Document Conventions

This manual uses several conventions to highlight certain words and phrases and draw attention to specific pieces of information.

Typographic Conventions

Mono-spaced with non-white background

Used to highlight system input, including shell commands, file names and paths. Also used to highlight keycaps and key combinations. For example:

To see the contents of the file my_next_bestselling_novel in your current working directory, enter the cat my_next_bestselling_novel command at the shell prompt and press Enter to execute the command.

The above includes a filename, a shell command and a keycap, all present in mono-spaced type and all distinguishable thanks to context.

Key combinations can be distinguished from keycaps by the hyphen connecting each part of a key combinations. For example:

Press Enter to execute the command.

Press Ctrl-Alt-F2 to switch to the first virtual terminal. Press Ctrl-Alt-F1 to return to your X-Windows session.

The first paragraph highlights the particular keycap to press. The second highlights two key combinations (each a set of three keycaps with each set pressed simultaneously).

If source code is discussed, class names, methods, functions, variable names and returned values mentioned within a paragraph will be presented as above, in mono-spaced type. For example:

File-related classes include filesystem for file systems, file for files, and dir for directories. Each class has its own associated set of permissions.

Proportional Bold

This denotes words or phrases encountered on a system, including application names; dialog box text; labelled buttons; check-box and radio button labels; menu titles and sub-menu titles. For example:

Choose System -> Preferences -> Mouse from the main menu bar to launch Mouse Preferences. In the Buttons tab, click the Left-handed mouse check box and click Close to switch the primary mouse button from the left to the right (making the mouse suitable for use in the left hand).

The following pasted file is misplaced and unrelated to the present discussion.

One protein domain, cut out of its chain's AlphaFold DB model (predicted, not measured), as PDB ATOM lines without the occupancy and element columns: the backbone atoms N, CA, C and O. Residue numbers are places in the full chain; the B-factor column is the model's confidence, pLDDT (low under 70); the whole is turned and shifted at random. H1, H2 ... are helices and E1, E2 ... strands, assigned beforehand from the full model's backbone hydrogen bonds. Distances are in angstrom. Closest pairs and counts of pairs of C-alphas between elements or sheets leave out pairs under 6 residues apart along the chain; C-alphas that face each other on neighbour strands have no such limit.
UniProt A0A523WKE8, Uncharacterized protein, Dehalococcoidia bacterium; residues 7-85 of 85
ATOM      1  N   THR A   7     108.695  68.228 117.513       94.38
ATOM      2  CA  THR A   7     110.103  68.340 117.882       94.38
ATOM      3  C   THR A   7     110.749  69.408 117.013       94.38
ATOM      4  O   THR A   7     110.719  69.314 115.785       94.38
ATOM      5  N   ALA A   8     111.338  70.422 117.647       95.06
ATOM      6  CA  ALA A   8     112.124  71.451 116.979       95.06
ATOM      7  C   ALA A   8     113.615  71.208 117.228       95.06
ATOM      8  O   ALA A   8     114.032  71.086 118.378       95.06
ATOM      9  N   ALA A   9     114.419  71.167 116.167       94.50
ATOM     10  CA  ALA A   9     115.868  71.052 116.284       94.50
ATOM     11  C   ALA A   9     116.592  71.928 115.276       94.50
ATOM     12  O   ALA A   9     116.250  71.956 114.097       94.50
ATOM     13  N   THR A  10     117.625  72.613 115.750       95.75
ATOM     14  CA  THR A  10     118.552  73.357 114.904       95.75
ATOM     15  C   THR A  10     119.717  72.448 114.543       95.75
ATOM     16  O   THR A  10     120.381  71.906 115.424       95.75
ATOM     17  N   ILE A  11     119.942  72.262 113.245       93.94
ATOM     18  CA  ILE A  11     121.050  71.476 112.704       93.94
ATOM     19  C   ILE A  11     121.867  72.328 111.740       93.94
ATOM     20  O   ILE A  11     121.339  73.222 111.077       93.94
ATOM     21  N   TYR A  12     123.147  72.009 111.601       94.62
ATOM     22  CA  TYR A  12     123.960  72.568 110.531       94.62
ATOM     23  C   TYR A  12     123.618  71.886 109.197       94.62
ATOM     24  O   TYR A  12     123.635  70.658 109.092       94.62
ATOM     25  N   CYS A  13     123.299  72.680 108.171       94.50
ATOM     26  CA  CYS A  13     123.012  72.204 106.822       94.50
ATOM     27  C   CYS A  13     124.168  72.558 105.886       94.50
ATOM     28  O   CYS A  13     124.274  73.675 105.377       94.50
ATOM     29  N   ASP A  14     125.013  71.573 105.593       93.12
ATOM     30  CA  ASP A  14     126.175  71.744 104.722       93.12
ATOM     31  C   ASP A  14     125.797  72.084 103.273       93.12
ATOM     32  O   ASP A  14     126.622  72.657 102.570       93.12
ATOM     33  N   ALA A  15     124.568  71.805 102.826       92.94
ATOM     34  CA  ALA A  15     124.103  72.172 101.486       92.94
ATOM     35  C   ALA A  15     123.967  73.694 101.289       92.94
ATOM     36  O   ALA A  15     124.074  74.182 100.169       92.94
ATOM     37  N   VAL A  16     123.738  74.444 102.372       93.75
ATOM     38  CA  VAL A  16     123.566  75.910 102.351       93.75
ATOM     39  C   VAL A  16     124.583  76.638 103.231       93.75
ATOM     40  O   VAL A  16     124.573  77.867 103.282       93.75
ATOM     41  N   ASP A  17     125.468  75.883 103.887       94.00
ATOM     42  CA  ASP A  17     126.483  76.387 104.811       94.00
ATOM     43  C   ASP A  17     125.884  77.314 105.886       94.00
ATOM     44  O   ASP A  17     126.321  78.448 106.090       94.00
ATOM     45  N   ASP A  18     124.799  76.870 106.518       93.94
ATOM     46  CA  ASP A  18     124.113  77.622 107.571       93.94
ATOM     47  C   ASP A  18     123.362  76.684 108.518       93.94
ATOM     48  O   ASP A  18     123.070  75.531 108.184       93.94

The addition of italics indicates replaceable or variable text. Italics denotes text you do not input literally or displayed text that changes depending on circumstance. For example:

To connect to a remote machine using ssh, type ssh ** at a shell prompt. If the remote machine is and your username on that machine is john, type ssh

The mount -o remount *file-system* command remounts the named file system. For example, to remount the /home file system, the command is mount -o remount /home.

To see the version of a currently installed package, use the rpm -q *package* command. It will return a result as follows: package-version-release.

Note the words in bold italics above — username,, file-system, package, version and release. Each word is a placeholder, either for text you enter when issuing a command or for text displayed by the system.

Aside from standard usage for presenting the title of a work, italics denotes the first use of a new and important term. For example:

Publican is a DocBook publishing system.

Pull-quote Conventions

Terminal output and source code listings are set off visually from the surrounding text.

Output sent to a terminal is presented thus:

books        Desktop   documentation  drafts  mss    photos   stuff  svn
books_tests  Desktop1  downloads      images  notes  scripts  svgs

Source-code listings are also presented this way but may add syntax highlighting.

Notes and Warnings

Finally, we use three visual styles to draw attention to information that might otherwise be overlooked.


Notes are tips, shortcuts, or alternative approaches to the task at hand. Ignoring a note should have no negative consequences, but you might miss out on a trick that makes your life easier.


Important boxes detail things that are easily missed: configuration changes that only apply to the current session, or services that need restarting before an update will apply. Ignoring a box labelled ‘Important’ will not cause data loss but may cause irritation and frustration.


Warnings should not be ignored. Ignoring warnings will most likely cause data loss.